KYDD, My First Book
Looking back at this, the debut novel in the Kydd series, it hardly seems that a decade has passed since I very nervously submitted a proposal to write a series about a young man press-ganged into the Royal Navy, who eventually goes on not only to cross the great divide between the lower deck and the quarterdeck, becoming not only an officer, but eventually to make admiral!
The agent to whom I sent my little package (it wasn’t done by email in those days…) was Carole Blake. Kathy and I had made up a long list of agents we planned to approach. Although we both believed in the series with all our hearts we were realistic enough to know that it would be highly unlikely to find an agent willing to take the project on at our first attempt – and we were starting with one of the country’s very top agents…
However, the patron saint of writers must have been looking down on me and Carole came back very positively and suggested a meeting. We liked each other and it went from there – auctions both sides of the Atlantic, foreign translation deals, audiobook contracts…
As it is my first book, KYDD will always hold a special importance for me. My first contract was for four books, which seemed a huge undertaking – even though as a computer systems man I had mapped out outlines and plots for the first twelve titles (that’s now expanded to over 20!). When I decided to see if I could write about the great age of fighting sail I took the big step of giving up full-time work and accepting a half-time position lecturing in computing at a local college. (Kathy was still working full-time.) In stages I gave up the day job and then Kathy joined me so we could work as a full-time creative team.
Favourite scene? Probably Kydd’s first night aboard when he finds solace deep in the bowels of the ship thanks to a kindly boatswain – and a little warm, furry creature…
Why choose a wig-maker for your hero?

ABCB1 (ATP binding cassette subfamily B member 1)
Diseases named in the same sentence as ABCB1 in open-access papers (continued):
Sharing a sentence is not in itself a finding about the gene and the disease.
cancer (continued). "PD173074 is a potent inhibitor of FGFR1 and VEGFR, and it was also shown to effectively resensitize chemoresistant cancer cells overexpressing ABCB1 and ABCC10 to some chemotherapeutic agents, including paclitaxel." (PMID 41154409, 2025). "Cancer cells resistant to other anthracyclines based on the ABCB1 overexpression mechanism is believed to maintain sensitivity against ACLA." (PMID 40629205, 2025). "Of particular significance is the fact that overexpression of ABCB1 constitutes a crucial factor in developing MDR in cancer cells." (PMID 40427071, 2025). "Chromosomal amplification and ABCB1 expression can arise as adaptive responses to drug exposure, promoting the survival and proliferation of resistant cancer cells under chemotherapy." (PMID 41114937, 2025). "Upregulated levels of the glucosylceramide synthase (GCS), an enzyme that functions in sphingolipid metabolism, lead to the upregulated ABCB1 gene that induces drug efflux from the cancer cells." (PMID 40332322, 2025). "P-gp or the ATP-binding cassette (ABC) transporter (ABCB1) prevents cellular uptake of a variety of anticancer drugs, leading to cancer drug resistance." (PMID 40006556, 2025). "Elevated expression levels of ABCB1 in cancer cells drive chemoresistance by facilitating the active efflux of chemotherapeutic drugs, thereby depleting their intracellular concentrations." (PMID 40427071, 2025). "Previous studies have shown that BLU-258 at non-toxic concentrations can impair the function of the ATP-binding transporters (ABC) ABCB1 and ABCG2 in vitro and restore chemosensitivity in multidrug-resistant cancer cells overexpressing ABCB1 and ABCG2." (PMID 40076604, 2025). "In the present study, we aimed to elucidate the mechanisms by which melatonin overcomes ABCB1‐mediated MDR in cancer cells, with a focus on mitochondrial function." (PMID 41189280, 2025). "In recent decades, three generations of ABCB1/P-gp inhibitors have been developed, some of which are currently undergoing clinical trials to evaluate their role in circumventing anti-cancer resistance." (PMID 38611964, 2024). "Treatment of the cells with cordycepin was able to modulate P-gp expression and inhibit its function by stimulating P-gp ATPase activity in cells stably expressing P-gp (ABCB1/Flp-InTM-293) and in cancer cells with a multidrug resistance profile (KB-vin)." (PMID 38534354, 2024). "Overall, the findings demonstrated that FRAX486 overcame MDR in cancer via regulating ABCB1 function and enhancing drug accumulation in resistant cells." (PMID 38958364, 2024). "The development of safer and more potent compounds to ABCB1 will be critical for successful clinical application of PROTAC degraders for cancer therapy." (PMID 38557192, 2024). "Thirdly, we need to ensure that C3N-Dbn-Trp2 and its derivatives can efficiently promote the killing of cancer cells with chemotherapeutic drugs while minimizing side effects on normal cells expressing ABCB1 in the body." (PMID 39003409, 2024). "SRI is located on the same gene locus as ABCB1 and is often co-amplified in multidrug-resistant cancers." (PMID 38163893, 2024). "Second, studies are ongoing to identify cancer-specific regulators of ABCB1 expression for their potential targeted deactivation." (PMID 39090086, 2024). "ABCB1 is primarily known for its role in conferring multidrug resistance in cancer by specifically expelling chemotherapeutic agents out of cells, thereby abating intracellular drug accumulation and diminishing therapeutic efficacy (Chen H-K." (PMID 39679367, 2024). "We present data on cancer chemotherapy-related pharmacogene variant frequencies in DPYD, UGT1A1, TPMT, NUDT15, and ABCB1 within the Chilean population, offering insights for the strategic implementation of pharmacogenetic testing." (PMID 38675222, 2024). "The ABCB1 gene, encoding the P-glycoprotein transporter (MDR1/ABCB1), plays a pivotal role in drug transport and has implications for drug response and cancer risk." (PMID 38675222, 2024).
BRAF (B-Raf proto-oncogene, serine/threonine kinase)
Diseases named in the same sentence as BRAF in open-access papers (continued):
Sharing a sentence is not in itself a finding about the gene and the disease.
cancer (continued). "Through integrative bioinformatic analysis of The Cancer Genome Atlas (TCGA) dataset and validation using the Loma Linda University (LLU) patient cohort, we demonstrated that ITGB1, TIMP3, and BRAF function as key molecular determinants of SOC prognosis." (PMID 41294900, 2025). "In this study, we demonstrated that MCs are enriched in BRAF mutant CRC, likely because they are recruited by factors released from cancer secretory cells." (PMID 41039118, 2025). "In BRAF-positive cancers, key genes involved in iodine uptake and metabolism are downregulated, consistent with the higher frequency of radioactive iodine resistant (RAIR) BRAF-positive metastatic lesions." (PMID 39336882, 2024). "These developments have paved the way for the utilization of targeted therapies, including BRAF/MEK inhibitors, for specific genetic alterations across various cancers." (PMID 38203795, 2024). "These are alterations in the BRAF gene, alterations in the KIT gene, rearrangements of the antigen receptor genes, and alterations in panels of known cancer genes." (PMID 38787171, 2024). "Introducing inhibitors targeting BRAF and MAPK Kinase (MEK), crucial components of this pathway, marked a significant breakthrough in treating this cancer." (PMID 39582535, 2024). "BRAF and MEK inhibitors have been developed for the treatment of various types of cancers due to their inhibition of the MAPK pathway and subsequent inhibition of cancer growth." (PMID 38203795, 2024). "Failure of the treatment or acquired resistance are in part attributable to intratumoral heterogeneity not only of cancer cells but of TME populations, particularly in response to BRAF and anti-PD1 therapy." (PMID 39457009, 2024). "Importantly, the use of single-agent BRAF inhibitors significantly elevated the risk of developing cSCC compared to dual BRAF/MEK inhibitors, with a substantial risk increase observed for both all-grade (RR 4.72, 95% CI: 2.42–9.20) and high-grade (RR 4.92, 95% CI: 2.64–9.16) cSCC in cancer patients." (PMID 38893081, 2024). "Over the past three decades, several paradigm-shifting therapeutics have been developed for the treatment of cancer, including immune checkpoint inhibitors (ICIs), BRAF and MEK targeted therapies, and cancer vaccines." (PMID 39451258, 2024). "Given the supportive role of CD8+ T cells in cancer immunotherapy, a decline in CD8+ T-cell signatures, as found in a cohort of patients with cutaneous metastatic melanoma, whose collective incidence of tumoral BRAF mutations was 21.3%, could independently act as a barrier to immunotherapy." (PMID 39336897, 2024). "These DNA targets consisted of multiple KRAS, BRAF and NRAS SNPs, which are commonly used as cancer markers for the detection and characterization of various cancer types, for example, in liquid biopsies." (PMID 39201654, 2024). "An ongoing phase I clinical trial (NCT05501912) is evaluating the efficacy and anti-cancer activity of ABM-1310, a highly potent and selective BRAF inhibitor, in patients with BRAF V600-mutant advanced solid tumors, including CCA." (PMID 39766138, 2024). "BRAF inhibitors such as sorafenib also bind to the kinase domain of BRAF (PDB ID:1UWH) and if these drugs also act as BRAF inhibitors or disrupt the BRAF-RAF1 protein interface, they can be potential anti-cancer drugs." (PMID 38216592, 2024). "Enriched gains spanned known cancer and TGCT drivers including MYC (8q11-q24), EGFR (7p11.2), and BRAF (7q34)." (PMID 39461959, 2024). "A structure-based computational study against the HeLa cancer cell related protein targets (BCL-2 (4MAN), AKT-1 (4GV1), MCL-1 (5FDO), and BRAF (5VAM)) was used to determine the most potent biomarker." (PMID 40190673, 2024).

I wanted to have someone not at all connected with the sea, taken against his will into His Majesty’s Royal Navy but who grows to love the life and find a natural ability as a seaman. I chose to have him as a wig-maker somewhat on a whim but also as this was an occupation facing many challenges with changes in society at that time and through this I could also reflect the Georgian age ashore.
Where did his name come from?
Ah! I thought long and hard about this, wrote down hundreds of possible names from the period, wandered through numbers of graveyards looking at tombstones. I knew I wanted something manly, of the time, but also with a modern ring. Princess Diana’s mother’s name was Frances Shand Kydd. ‘Kydd’ somehow rang a bell and when I checked I confirmed it would certainly have been found in Georgian times.
What was the hardest thing you encountered in writing this book?
That’s easy – adjusting to having Kathy critique my work! In the early stages she was kind but very firm. I would look at the proverbial blue pencil marks (she is an ex magazine editor-in-chief) all through my lovingly crafted work and resent every change she suggested. But in a fairly short time I realised she has superb editorial judgement, and I trust her unconditionally now.
How much of your own naval career was brought to bear?
For me, it has to be said that having served in the Navy has proved invaluable in my writing. I know the traditions of the sea, many of which have not changed even to this day. And quite a few of the characters in my books are based on actual mariners I have known. I was not pressed but I served both as a common seaman and as an officer.
Why did you kill off Bowyer?
That was very hard and in fact upset me writing it but there were two reasons behind it. First, I wanted to show that the sea is and always will be neither cruel nor malevolent but simply indifferent to we insignificant mortals. Second, I had to make way for the forging of a friendship between Kydd and Renzi.
How much research did you have to do for this book?
Well, location research initially was very little as I lived in Guildford and knew Portsmouth and Sheerness very well from my Navy days. By that stage I had amassed a quite considerable library on the Napoleonic period but I needed to flesh that out with information from museums, libraries and talking to various experts. In all I probably put in about six months’ research time.
Fox: Image: By Joshua Reynolds (1723-1792) (worldroots.com/brigitte/royal/royal17a.htm) [Public domain], via Wikimedia Commons
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Excellent Read. Great info.
Very good information. Lucky me I recently found your blog by accident (stumbleupon).